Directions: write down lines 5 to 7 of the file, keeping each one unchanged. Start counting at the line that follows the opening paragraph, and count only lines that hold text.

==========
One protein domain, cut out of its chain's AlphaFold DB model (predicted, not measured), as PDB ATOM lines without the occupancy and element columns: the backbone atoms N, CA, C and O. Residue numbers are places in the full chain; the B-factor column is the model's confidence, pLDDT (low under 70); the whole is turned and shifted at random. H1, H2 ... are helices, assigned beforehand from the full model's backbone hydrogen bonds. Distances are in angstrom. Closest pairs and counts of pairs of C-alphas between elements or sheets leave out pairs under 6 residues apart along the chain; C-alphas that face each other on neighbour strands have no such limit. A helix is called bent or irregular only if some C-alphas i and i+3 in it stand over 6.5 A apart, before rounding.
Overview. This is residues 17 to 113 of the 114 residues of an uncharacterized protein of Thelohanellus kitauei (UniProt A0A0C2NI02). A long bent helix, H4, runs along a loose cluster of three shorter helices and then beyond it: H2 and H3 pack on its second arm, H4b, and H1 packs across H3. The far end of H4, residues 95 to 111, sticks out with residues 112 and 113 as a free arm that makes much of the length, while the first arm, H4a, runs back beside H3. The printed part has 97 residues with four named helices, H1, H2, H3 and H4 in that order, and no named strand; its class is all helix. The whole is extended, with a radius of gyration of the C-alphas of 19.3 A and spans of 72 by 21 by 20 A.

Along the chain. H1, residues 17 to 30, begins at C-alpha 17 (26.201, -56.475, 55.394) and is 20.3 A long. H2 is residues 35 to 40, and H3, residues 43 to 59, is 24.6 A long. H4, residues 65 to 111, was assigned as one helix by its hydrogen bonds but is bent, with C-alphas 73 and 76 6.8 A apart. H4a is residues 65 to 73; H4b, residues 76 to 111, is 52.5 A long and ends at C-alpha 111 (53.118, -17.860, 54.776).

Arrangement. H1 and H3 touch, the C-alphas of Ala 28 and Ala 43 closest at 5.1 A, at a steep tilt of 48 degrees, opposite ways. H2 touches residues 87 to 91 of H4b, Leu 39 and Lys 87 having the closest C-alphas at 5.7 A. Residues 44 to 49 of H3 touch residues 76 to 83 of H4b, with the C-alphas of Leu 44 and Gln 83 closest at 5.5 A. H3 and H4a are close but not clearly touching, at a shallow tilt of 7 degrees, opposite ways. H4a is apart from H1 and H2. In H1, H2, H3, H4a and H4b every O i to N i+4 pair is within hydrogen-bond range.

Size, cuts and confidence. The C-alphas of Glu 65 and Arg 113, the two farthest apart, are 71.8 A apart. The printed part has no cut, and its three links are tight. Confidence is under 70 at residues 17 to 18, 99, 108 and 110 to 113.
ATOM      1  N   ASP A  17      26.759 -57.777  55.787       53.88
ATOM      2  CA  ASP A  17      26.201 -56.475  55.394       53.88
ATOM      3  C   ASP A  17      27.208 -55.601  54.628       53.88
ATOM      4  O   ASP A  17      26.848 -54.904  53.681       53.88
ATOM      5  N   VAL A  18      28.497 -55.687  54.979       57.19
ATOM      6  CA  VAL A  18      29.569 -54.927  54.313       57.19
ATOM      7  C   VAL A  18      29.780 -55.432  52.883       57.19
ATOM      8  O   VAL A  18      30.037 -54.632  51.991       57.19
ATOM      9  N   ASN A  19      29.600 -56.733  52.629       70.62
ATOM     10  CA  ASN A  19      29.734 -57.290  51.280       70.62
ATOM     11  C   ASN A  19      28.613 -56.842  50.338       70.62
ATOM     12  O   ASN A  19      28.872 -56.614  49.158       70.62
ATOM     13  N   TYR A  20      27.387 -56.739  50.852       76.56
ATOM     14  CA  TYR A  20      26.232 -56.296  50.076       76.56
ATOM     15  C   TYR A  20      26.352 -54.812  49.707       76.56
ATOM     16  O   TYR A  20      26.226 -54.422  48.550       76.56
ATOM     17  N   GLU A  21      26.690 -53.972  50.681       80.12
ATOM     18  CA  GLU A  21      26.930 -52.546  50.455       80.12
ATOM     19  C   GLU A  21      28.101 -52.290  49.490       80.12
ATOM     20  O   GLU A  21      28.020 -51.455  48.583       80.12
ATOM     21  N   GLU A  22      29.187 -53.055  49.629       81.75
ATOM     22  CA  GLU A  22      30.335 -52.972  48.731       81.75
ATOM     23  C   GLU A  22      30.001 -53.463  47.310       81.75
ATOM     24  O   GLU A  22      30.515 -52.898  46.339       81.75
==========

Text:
ATOM      1  N   ASP A  17      26.759 -57.777  55.787       53.88
ATOM      2  CA  ASP A  17      26.201 -56.475  55.394       53.88
ATOM      3  C   ASP A  17      27.208 -55.601  54.628       53.88